Green Arrow #2 Review

Posted July 6, 2016 by Jean-Luc Botbyl in Comic Books

Written by: Ben Percy

Art by: Otto Schmidt

Publisher: DC Comics

With DC’s Rebirth, Green Arrow was one of the books that benefited the most. Outside of a brief period of greatness in The New 52, Oliver Queen hasn’t had it so great over the past five years. So, when the Rebirth one shot and the first issue of the series proper dropped, it felt especially good to be reading Green Arrow comics. Fortunately, Green Arrow #2 continues the trend of this being one of Rebirth’s strongest titles so far.

First and foremost, and I know I’ve said this before, I have no idea how I didn’t know about Otto Schmidt before this book. His art is absolutely stunning – walking the line between DC’s house style and and the more cartoon inspired style of books like Gotham Academy. Among the new line of DC books, it’s wholly unique, and that’s something worth pointing out. And I should say, I don’t mean that as a knock against the rest of the line. It’s just difficult for them to keep up when Schmidt has quickly become, at least in my eyes, one of the best artists in the business.

Part of it could be the fact that he does his own colors (and presumably inks, but there isn’t a credit for that in the issue). What this means is that the artistic vision of the book is very consistent with itself. Everything is in line with Schmidt’s style, and the aesthetic of Green Arrow is just incredible. In this particular issue, he’s also given the chance to do some cool things with the layouts of certain pages and panels. There’s nothing quite as crazy here as someone like Andrea Sorrentino would go for, but I’m still a sucker for artists playing with the structure of panels.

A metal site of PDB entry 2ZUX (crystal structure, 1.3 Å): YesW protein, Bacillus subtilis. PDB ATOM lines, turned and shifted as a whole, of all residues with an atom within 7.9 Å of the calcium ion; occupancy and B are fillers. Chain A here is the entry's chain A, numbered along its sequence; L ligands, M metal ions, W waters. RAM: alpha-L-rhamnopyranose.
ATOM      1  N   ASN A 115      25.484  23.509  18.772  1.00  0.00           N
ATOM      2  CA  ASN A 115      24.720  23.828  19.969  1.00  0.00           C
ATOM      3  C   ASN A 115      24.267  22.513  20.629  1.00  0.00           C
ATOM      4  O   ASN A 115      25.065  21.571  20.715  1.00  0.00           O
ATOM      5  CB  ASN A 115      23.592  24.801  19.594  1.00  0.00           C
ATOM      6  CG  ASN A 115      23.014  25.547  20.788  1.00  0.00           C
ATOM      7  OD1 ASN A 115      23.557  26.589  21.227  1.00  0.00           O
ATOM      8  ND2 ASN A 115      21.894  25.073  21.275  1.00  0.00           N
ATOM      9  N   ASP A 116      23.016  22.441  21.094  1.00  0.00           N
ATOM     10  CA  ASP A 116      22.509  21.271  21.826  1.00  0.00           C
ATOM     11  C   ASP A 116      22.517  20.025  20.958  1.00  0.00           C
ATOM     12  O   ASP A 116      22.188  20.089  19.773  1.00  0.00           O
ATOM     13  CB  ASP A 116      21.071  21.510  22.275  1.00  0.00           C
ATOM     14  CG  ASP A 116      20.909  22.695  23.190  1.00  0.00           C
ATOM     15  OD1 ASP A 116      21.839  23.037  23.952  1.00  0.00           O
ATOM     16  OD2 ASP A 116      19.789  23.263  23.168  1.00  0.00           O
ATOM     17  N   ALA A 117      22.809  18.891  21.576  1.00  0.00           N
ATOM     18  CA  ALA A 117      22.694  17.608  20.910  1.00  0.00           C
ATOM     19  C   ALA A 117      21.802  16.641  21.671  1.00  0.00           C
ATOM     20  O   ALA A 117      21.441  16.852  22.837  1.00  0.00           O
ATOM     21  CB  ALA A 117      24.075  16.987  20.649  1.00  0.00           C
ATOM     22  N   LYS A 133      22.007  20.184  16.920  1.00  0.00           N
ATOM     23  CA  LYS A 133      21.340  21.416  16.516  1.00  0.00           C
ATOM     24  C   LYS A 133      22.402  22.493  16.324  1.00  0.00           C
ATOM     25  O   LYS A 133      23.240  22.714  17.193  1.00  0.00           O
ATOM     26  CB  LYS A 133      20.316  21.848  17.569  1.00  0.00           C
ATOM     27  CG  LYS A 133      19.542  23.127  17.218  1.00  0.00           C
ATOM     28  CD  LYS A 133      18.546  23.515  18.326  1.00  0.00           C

As for the writing, while, Percy is still doing a pretty good job. I feel like the pacing is a bit odd in this issue – a lot happens in the span of 20 or so pages. It is difficult to critique the pacing of something that’s serialized based on a single installment, but it does feel like the plot may be moving at too brisk a pace.

But, as with the first two issues of the story, it’s really the characters that provide the emotional core here. This is the first time in this series that Percy has had the three main characters relatively on their own, and, as it turns out, there’s more to them than just the relationships they have with one another. Some of the dialogue can be a little clunky, but I’m willing to overlook most of it considering how well Percy seems to understand the characters. He nails their individual voices, even as they all struggle to deal with a rapidly changed status quo.

Overall, I don’t think Green Arrow #2 is quite as strong as the issues that preceded it. That being said, reaching the heights of those two issues was a high bar, so the act that this issue even gets close is enough for me. It’s still not too late to jump onboard, and honestly, I really think you should. Between Otto Shcmidt’s incredible visual style and Ben Percy’s character work, this could very well become one of the greatest runs on Green Arrow we’ve ever seen.

About the Author

Jean-Luc Botbyl

Jean-Luc is a grizzled veteran of We the Nerdy. Most days, he just wonders why he hasn't been formally fired. Follow him on Twitter at @J_LFett to make him feel validated.